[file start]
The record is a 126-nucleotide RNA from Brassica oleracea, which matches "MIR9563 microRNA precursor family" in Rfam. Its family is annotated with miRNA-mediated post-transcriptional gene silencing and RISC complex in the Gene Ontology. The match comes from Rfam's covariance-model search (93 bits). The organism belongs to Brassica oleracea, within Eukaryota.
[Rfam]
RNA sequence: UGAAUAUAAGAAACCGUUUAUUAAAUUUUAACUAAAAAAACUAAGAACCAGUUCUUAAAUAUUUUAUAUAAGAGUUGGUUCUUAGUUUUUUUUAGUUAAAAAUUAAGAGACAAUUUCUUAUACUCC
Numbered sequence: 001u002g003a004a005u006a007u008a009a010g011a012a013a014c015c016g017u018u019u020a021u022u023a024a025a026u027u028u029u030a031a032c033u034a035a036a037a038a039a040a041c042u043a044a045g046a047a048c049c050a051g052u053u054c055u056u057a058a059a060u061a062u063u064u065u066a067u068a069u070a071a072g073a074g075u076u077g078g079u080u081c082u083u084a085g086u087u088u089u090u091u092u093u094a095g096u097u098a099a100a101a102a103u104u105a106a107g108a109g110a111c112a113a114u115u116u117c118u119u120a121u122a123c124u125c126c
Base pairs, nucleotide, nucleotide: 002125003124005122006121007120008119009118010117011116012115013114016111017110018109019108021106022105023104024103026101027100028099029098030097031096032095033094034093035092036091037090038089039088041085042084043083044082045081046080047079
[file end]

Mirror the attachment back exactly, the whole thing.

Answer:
The record is a 126-nucleotide RNA from Brassica oleracea, which matches "MIR9563 microRNA precursor family" in Rfam. Its family is annotated with miRNA-mediated post-transcriptional gene silencing and RISC complex in the Gene Ontology. The match comes from Rfam's covariance-model search (93 bits). The organism belongs to Brassica oleracea, within Eukaryota.
[Rfam]
RNA sequence: UGAAUAUAAGAAACCGUUUAUUAAAUUUUAACUAAAAAAACUAAGAACCAGUUCUUAAAUAUUUUAUAUAAGAGUUGGUUCUUAGUUUUUUUUAGUUAAAAAUUAAGAGACAAUUUCUUAUACUCC
Numbered sequence: 001u002g003a004a005u006a007u008a009a010g011a012a013a014c015c016g017u018u019u020a021u022u023a024a025a026u027u028u029u030a031a032c033u034a035a036a037a038a039a040a041c042u043a044a045g046a047a048c049c050a051g052u053u054c055u056u057a058a059a060u061a062u063u064u065u066a067u068a069u070a071a072g073a074g075u076u077g078g079u080u081c082u083u084a085g086u087u088u089u090u091u092u093u094a095g096u097u098a099a100a101a102a103u104u105a106a107g108a109g110a111c112a113a114u115u116u117c118u119u120a121u122a123c124u125c126c
Base pairs, nucleotide, nucleotide: 002125003124005122006121007120008119009118010117011116012115013114016111017110018109019108021106022105023104024103026101027100028099029098030097031096032095033094034093035092036091037090038089039088041085042084043083044082045081046080047079